I admit I don't get this request often. But having a grandchild keeps the skill alive. Don't worry, I'm not that grandparent. I don't keep secrets from my daughter. And I don't keep a secret that would harm either of them. But in my short experience as a grandmother, I've learned one of my biggest assets is being a confidante. In fact...
the biggest reason to keep a secret is to gain someone's trust.
|some of Valerie Fields' early work|
I kept writing the things she said that made me laugh. Because that's what I do. And because I really needed a laugh. One day I decided to put them into a blog, so everyone could laugh. When I told Valerie Fields my idea, she was excited.
"Great idea, Nana," were her exact words. But when I told her everyone would also know the stories were about her, she changed her tune.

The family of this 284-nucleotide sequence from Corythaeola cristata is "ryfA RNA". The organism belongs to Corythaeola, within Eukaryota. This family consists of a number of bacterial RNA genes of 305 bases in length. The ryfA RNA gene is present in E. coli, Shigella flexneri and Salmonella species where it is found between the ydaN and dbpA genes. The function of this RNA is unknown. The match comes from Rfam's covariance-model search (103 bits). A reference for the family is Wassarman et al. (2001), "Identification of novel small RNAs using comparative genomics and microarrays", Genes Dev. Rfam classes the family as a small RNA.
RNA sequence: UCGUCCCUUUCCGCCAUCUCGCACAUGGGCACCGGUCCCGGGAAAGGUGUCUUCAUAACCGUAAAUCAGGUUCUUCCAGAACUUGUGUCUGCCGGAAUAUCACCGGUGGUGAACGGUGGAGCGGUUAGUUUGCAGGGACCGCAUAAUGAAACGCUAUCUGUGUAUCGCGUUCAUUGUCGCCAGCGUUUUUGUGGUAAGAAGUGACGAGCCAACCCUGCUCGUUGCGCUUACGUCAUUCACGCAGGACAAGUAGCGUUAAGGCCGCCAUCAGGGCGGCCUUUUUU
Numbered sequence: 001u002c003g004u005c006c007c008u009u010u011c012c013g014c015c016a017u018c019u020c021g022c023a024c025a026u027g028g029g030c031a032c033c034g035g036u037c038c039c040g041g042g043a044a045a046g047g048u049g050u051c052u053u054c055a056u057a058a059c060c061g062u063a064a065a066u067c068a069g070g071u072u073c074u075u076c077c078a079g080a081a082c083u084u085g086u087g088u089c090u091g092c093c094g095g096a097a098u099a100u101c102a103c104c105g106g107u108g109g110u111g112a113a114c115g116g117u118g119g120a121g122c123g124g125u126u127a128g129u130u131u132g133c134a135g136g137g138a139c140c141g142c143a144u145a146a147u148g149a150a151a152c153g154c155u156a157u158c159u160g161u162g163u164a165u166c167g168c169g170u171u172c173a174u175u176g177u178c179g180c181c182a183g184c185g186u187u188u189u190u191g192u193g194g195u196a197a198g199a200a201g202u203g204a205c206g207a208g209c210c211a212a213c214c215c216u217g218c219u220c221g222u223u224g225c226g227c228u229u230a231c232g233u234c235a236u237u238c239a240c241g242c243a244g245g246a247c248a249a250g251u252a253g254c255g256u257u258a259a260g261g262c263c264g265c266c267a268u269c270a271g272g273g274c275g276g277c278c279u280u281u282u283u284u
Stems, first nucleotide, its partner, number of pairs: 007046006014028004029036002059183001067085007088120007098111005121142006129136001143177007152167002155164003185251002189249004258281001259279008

"I'm sorry," she said, "I don't think that's going to work for me at all."
She would be embarrassed. I knew that. Before I ditched the idea, I posed another. "You could use a different name, " I suggested. "Maybe your pen name, Valerie Fields."
She was only four when she gave herself that name.
It was at the beginning of her book making phase. She told us book makers had 'fancier' names. So she changed hers, for the sake of her career.
"Hmmm," was her response to my idea for another name change.
"I think I need a not-so-boring name for stories. Like Pinkie Gladys Gutzman," she suggested. (Yes, that one.)
And so it began. The first week or two she gave me the name she wished to be called. Then she lost interest entirely . And went on to the business of being six- like making books and drawing pictures.
|later work on same subject|
And that is the story of how six year old book maker Valerie Fields (who, I'm proud to say, is also my granddaughter) came to write her own privacy statement.